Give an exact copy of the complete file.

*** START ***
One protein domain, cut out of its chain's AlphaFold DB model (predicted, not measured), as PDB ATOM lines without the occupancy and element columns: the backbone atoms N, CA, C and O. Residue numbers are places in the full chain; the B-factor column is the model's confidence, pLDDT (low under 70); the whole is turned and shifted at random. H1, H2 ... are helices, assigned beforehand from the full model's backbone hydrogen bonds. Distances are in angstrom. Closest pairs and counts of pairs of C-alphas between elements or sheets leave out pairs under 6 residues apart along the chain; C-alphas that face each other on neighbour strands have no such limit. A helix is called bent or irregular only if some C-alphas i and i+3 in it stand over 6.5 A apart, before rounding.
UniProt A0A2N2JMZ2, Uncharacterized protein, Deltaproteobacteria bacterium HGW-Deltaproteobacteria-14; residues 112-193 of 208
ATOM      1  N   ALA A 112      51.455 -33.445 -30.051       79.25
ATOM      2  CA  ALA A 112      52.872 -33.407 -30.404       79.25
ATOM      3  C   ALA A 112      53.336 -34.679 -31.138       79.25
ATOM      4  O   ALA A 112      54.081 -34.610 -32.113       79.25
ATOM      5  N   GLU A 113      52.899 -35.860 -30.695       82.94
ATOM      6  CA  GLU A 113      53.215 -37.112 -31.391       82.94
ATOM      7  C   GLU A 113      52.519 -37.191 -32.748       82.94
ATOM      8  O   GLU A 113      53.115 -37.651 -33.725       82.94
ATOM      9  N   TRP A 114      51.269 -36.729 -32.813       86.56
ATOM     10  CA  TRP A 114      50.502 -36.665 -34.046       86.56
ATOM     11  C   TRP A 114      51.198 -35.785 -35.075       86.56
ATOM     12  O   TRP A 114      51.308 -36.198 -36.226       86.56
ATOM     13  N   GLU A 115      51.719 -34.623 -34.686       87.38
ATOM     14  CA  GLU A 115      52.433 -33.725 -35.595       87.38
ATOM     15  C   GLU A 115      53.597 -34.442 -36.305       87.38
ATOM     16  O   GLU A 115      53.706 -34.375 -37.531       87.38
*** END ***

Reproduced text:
One protein domain, cut out of its chain's AlphaFold DB model (predicted, not measured), as PDB ATOM lines without the occupancy and element columns: the backbone atoms N, CA, C and O. Residue numbers are places in the full chain; the B-factor column is the model's confidence, pLDDT (low under 70); the whole is turned and shifted at random. H1, H2 ... are helices, assigned beforehand from the full model's backbone hydrogen bonds. Distances are in angstrom. Closest pairs and counts of pairs of C-alphas between elements or sheets leave out pairs under 6 residues apart along the chain; C-alphas that face each other on neighbour strands have no such limit. A helix is called bent or irregular only if some C-alphas i and i+3 in it stand over 6.5 A apart, before rounding.
UniProt A0A2N2JMZ2, Uncharacterized protein, Deltaproteobacteria bacterium HGW-Deltaproteobacteria-14; residues 112-193 of 208
ATOM      1  N   ALA A 112      51.455 -33.445 -30.051       79.25
ATOM      2  CA  ALA A 112      52.872 -33.407 -30.404       79.25
ATOM      3  C   ALA A 112      53.336 -34.679 -31.138       79.25
ATOM      4  O   ALA A 112      54.081 -34.610 -32.113       79.25
ATOM      5  N   GLU A 113      52.899 -35.860 -30.695       82.94
ATOM      6  CA  GLU A 113      53.215 -37.112 -31.391       82.94
ATOM      7  C   GLU A 113      52.519 -37.191 -32.748       82.94
ATOM      8  O   GLU A 113      53.115 -37.651 -33.725       82.94
ATOM      9  N   TRP A 114      51.269 -36.729 -32.813       86.56
ATOM     10  CA  TRP A 114      50.502 -36.665 -34.046       86.56
ATOM     11  C   TRP A 114      51.198 -35.785 -35.075       86.56
ATOM     12  O   TRP A 114      51.308 -36.198 -36.226       86.56
ATOM     13  N   GLU A 115      51.719 -34.623 -34.686       87.38
ATOM     14  CA  GLU A 115      52.433 -33.725 -35.595       87.38
ATOM     15  C   GLU A 115      53.597 -34.442 -36.305       87.38
ATOM     16  O   GLU A 115      53.706 -34.375 -37.531       87.38